In 2016, romance author Sally Thorne released The Hating Game. If you follow the genre at all, you would know that the book quickly became one of the most popular contemporary romance novels in recent memory. Now Vertical Entertainment is cashing in on the book’s built-in audience with the film version, directed by Peter Hutchings and written by Christina Mengert.
Lucy Hale (Pretty Little Liars) and Austin Stowell (Fantasy Island) play Lucy and Joshua, two rival assistants at a recently merged publishing company. While the former is friendly and hardworking, giving off “Zooey Deschanel school librarian” vibes, the latter is organized and cold, focusing more on results than people. The two ignore the obvious romantic tension they share in order to compete for the same promotion. However, as their feelings start to bubble over, romance becomes inevitable.
Though mostly stale with a predictable plot, Mengert’s script does have a few clever quips and bantery moments. While Stowell and Hale seem to have a tepid form of chemistry, The Hating Game’s main pitfall is characterization. For the most part, characters should be likable in romantic comedies. Instead, both Lucy and Joshua are horrible people. Lucy tries to make him jealous by going out with their co-worker Danny (Damon Daunno), who is completely into her. She essentially forced Danny to go out with her despite having plans with other people. She completely leads him on.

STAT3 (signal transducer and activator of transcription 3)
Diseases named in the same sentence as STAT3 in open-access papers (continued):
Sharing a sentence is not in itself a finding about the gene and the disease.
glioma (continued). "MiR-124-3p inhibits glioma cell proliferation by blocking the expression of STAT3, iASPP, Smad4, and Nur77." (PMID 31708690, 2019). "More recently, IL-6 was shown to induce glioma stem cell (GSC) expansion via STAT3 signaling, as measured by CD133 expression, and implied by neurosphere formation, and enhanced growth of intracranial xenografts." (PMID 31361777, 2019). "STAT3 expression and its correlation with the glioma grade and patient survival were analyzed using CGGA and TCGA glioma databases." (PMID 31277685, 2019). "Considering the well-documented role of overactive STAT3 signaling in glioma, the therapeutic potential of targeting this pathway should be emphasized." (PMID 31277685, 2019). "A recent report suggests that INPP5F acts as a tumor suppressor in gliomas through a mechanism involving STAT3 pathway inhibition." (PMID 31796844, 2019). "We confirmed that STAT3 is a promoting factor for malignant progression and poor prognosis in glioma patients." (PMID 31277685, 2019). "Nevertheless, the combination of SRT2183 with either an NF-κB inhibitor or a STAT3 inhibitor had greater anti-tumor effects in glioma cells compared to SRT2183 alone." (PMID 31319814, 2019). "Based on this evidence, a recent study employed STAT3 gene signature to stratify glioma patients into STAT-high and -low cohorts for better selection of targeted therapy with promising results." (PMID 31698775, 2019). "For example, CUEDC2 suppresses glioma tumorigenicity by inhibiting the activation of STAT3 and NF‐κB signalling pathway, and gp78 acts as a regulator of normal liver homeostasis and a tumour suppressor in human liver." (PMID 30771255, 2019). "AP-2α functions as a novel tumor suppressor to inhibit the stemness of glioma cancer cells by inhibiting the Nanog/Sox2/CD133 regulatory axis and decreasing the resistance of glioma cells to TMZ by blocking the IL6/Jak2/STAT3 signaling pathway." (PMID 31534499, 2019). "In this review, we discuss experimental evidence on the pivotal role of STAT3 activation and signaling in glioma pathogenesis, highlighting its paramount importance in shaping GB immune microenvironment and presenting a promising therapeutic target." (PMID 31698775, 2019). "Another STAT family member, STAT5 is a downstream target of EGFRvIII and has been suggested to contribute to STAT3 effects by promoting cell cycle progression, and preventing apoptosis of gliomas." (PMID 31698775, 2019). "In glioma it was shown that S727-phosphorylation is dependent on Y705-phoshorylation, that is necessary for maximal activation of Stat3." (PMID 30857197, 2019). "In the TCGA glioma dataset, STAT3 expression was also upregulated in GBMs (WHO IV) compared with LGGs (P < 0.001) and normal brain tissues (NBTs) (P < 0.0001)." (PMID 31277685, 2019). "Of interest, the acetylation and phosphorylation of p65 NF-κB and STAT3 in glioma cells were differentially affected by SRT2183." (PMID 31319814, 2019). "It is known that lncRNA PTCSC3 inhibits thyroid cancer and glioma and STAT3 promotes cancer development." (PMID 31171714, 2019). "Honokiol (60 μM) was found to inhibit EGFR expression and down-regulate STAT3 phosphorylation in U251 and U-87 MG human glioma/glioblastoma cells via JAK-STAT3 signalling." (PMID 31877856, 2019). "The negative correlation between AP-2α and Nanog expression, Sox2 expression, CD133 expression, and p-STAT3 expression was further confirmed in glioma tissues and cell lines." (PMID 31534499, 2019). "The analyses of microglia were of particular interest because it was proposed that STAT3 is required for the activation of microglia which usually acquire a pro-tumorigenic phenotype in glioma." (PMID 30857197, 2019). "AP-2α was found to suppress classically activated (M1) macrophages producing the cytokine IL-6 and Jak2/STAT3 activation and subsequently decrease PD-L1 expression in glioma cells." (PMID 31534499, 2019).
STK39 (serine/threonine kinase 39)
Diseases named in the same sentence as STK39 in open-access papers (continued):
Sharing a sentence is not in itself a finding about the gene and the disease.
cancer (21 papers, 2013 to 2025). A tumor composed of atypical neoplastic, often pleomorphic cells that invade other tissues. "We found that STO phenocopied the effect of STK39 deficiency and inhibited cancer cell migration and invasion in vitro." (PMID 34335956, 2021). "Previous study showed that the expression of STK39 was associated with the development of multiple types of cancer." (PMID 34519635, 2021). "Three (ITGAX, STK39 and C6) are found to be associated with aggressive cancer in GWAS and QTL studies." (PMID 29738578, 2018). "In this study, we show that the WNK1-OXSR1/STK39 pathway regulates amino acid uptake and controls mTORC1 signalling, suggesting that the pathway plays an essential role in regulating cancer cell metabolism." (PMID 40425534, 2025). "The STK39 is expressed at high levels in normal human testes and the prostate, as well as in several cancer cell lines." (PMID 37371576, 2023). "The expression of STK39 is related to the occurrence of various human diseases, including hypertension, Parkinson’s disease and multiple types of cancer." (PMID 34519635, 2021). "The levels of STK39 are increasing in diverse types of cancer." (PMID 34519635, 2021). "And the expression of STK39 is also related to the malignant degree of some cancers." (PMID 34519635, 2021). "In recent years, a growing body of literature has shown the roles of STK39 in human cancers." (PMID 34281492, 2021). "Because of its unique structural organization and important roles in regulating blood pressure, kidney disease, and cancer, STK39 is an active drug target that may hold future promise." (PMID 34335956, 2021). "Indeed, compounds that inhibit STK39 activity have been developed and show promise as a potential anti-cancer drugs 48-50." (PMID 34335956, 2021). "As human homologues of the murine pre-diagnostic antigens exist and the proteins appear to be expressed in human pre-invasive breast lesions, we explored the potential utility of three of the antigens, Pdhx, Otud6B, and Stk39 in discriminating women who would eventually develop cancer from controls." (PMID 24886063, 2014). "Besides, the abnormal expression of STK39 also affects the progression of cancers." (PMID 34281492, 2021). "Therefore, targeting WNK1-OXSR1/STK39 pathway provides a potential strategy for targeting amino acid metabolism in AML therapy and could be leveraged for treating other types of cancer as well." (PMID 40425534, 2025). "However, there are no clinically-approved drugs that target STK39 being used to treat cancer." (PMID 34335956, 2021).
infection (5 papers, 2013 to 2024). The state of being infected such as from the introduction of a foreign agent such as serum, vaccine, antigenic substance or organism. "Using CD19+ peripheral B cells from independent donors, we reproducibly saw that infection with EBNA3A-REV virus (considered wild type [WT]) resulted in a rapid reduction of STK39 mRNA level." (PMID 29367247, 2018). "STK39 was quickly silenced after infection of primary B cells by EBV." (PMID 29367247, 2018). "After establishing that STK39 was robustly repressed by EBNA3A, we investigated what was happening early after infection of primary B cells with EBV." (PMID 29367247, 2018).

Throughout The Hating Game, you get the sense that despite the angry tension Joshua and Lucy have built up that they don’t know each other really well. But that doesn’t stop Joshua from painting his bedroom the same color as Lucy’s eyes. While this may come off sweet in the novel where more context can be given and inner feelings can be revealed, in a movie the whole thing feels forced and creepy.
Once Joshua and Lucy decide to put their rivalry aside, Danny’s character doesn’t go away. Instead, he shifts from a potential love interest into the “emasculated male best friend to the female protagonist” role. The change doesn’t fully work, feeling unnatural and forced.
This dynamic can also be said for Joshua’s relationships with his family. An entire subplot revolves around his somewhat estranged brother who is about to marry Joshua’s ex and his father’s resentment towards him for going into publishing instead of medicine. By the film’s end, that particular plotline feels unresolved.
Like most things in The Hating Game, the story and its execution fall flat, proving that sometimes it’s better for books not to get adapted.
The Hating Game is in theaters and on On-Demand Friday. Watch the trailer below.